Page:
The Royal Baths were built in 1894-7 by Baggerley Bristow. They were once Europe's premier destination for spa treatments and the pampered rich. Politicians and royalty came to 'take the waters'. There were also assembly rooms and a winter garden lounge.
Since 1660 there have been many buildings called "The Crown". In 1847 The Crown Hotel on Crown Place had a central section rebuilt in a chaste neoclassical design. In 1870 the Crown estate ran as far as Parliament Street, was acquired by George Dawson, who employed J H Hirst of Bristol as his architect. The Crown’s Georgian wings were removed and replaced with a powerful pair of Italian Renaissance replacements which gave the building great character. George Dawson also planned a tower and new shops in Crown Place and Crescent Road, all of which were built after Dawson’s death in […]
The Royal Baths were built in 1894-7 by Baggerley Bristow. They were once Europe's premier destination for spa treatments and the pampered rich. Politicians and royalty came to 'take the waters'.
There were also assembly rooms and a winter garden lounge.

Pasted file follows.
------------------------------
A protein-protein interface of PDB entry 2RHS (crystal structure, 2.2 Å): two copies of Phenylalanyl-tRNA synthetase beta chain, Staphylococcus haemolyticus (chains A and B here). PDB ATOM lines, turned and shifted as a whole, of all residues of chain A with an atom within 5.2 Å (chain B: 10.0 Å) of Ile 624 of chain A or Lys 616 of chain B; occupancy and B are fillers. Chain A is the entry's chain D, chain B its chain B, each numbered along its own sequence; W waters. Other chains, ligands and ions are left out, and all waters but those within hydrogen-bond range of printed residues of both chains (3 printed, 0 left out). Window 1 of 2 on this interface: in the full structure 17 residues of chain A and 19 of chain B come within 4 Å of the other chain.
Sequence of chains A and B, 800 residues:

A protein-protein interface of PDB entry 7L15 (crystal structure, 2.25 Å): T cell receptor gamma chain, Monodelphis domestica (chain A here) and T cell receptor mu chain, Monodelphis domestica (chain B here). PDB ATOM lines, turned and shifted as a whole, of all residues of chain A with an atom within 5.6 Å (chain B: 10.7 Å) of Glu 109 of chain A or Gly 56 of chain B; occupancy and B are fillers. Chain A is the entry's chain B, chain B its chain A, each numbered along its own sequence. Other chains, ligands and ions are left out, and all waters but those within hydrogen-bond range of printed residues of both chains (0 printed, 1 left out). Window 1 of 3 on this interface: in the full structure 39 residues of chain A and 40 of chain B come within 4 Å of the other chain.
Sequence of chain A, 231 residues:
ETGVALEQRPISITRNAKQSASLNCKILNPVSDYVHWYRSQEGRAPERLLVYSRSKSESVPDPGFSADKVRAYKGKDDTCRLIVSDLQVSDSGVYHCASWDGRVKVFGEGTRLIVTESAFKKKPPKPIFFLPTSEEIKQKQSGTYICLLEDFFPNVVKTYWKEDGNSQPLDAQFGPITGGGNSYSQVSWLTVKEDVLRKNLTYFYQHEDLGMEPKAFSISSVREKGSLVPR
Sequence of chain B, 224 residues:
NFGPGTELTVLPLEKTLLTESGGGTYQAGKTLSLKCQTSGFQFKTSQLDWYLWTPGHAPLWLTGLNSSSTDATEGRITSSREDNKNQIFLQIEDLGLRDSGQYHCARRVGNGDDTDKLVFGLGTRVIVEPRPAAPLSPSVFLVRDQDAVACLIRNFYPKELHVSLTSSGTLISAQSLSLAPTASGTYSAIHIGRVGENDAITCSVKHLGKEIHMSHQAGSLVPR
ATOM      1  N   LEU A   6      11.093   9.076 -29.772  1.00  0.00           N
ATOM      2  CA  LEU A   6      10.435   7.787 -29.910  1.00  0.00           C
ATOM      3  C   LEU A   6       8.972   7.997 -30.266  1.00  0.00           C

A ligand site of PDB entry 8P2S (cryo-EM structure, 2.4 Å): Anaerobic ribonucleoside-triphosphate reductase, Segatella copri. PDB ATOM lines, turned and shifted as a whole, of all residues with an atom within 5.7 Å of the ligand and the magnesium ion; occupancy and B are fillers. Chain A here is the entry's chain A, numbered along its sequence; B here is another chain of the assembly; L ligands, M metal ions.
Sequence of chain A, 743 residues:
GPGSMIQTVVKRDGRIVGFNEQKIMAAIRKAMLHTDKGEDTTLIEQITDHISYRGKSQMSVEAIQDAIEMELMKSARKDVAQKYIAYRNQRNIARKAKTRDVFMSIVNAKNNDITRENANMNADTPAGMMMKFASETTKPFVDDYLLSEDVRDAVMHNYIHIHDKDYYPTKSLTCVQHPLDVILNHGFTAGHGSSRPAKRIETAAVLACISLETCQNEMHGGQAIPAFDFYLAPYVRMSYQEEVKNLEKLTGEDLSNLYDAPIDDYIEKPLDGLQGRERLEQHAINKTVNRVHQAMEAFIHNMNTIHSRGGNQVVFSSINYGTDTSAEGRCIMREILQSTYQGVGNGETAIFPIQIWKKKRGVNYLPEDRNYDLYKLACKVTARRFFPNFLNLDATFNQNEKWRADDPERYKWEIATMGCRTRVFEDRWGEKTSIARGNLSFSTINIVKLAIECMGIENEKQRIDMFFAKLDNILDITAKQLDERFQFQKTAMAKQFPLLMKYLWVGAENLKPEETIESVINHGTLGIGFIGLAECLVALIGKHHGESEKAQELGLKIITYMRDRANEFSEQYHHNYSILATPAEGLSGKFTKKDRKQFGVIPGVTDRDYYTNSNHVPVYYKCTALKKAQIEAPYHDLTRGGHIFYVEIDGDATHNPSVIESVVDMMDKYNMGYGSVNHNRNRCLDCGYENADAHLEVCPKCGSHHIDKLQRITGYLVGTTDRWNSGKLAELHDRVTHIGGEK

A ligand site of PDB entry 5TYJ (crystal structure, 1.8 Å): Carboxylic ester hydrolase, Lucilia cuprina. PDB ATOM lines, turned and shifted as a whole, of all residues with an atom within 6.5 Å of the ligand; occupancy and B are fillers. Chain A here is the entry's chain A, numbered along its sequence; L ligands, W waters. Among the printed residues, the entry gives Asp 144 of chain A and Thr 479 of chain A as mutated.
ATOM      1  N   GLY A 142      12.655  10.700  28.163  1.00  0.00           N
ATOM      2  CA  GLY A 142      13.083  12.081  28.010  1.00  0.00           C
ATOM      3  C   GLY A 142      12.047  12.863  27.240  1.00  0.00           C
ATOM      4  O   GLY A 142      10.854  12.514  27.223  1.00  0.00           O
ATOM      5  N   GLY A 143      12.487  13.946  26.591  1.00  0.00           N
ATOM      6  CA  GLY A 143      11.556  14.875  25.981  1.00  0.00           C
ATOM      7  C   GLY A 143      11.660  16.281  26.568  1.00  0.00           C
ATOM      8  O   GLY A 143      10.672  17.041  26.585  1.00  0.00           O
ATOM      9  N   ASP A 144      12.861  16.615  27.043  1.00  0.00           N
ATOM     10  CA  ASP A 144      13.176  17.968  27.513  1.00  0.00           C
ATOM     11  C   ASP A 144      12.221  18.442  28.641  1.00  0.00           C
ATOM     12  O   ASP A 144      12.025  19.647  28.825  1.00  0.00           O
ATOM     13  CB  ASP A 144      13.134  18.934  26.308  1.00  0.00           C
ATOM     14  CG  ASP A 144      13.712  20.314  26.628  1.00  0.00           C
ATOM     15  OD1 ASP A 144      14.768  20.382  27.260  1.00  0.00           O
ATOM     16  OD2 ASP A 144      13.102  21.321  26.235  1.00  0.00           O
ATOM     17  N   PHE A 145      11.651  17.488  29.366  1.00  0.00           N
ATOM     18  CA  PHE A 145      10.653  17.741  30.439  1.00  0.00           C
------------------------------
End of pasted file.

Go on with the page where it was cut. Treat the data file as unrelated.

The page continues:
April 12, 2012 8:15 amPublished by Web Master
8th October 1830 - an immense sensation was caused in Leeds by the apprehension, on a charge of bigamy, of John Stanley of Crimbles Lodge, Camp Road - a most respectable wool merchant and broker.
On 16th June 1829, at Knaresborough, Mr Stanley was married to Ann Daniel, governess to Mr William Gott's children.
On 7th October 1830 a bustling, good looking female, attended by her son aged 22 years, arrived in Leeds from Cumberwell near London.
She brought a letter to a respectable resident and immediately introduced herself as the wife of Mr Stanley, whom she married in 1806.
She stated that she had bore him 11 children, six of who still lived and the eldest of whom accompanied her.
In support of these and other allegations, she produced a regular marriage certificate.
Mr Sowery, the constable, had charge of the prisoner at Crimbles House where Mr Gott and Mr Barr were taking the usual information in such cases.
By some means or other the prisoner was suffered to escape and was not heard of afterwards.
From the Annals of Yorkshire was last modified: August 19th, 2021 by Web Master
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